Toward the end of the war, a certain Headquarters retreated across the Rhine, leaving behind one officers and a garrison of local conscripts. The officer had asked to be left, yet could give no reason; it was said that he was ill, and there was no time to investigate the matter.

The officer sat alone in his office, as if he had fallen asleep while directing its evacuation; a desk and two chairs were left him, and a clean rectangle on the floor where the filing cabinet had been.

Before the desk stood a prisoner and a guard.

In the new quiet, it seemed to the officer that, one way or another, the war was over for him, he had nothing to do with it anymore. He was tired, and full of doubt about his health. He was not surprised, therefore, that this prisoner looked precisely like himself, although younger and more frightened than he could ever remember having been.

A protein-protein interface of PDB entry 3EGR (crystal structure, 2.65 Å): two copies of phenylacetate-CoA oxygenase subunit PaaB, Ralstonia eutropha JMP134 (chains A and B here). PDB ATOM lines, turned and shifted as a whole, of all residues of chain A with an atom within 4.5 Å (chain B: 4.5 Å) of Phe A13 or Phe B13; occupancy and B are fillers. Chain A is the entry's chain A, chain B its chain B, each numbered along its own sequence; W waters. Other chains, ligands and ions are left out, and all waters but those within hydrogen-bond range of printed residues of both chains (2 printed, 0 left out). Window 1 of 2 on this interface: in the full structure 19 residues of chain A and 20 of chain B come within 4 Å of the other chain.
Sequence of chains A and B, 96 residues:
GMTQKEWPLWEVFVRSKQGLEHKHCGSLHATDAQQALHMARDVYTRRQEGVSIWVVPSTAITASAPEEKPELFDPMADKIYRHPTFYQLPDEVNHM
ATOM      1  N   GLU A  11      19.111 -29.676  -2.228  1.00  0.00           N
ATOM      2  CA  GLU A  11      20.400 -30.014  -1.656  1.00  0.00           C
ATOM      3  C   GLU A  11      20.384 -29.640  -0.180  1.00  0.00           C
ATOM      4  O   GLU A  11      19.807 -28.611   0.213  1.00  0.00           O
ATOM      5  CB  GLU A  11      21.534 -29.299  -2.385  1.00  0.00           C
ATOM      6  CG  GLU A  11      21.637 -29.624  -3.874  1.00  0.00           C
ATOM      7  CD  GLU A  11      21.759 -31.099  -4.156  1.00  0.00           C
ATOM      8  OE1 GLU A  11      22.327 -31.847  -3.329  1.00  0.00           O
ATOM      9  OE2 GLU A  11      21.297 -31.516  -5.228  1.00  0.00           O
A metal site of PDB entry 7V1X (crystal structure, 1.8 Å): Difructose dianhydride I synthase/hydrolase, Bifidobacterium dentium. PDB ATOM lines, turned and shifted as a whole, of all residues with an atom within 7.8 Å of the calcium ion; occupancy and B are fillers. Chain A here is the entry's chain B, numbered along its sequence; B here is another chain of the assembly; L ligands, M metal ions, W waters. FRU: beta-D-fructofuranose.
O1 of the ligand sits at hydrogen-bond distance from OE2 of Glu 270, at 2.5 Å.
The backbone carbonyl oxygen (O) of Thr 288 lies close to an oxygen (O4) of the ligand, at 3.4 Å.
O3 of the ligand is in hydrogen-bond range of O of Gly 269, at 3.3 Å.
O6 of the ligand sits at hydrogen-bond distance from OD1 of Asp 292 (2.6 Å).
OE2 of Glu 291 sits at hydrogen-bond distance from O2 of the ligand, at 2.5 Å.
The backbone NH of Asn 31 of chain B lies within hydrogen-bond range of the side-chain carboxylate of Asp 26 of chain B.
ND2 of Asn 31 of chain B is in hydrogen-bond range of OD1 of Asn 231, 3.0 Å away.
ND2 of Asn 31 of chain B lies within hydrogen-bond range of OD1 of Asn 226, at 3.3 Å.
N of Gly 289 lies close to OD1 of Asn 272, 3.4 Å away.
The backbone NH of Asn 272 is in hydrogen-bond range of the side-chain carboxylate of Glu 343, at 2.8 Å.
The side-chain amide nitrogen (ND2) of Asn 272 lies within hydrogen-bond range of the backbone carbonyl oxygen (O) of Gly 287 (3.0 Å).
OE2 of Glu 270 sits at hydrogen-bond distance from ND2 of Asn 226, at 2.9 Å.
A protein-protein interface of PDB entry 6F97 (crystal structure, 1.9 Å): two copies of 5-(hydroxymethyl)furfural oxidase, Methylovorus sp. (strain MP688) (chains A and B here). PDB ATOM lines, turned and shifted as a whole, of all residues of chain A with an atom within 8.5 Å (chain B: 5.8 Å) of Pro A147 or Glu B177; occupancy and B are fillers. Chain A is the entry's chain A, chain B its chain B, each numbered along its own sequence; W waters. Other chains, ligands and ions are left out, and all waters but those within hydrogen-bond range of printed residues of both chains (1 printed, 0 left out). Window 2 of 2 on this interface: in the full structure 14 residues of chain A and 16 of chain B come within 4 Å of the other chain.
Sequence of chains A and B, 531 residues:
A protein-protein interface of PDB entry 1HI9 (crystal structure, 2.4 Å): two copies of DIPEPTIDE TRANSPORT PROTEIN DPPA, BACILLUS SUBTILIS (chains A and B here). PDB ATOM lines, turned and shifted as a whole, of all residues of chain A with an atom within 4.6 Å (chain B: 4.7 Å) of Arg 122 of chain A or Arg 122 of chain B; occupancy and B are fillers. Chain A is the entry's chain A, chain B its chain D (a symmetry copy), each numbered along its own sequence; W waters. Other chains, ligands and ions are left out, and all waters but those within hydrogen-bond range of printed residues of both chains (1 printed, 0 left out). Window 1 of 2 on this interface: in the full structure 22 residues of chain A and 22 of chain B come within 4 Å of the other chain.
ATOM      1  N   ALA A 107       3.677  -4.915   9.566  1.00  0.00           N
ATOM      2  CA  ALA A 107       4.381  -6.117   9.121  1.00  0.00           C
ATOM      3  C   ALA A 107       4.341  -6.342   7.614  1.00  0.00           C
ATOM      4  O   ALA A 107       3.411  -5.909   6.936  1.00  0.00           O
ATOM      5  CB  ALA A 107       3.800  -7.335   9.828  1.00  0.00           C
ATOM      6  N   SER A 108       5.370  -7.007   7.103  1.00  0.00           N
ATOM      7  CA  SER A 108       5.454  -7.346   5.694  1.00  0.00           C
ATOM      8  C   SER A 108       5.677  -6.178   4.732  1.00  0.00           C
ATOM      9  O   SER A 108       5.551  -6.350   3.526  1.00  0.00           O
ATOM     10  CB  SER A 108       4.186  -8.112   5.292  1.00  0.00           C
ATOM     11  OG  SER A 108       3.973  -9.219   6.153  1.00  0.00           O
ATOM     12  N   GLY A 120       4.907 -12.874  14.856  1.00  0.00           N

The night guard, who stood behind this boy as if he had captured him single-handed, reported that the prisoner had come in out of the cold of his own accord, that he spoke German, and that his arm was broken. Also, that he was an enemy pilot.

The officer struggled with these facts, but they did not interest him nearly so much as he prisoner’s appearance. Long ago, he thought, I saw that face in the mirror, but I was much younger than he is, I was only beginning.

He remained silent, absorbed with this thought.

The guard coughed loudly, and said,

“Herr Oberleutnant . . .”

Which made him laugh, yet the sound of his own laughter snapped his full attention to the two men before him. He wondered at the same instant how long they had been there, and why he felt so desperately like laughing.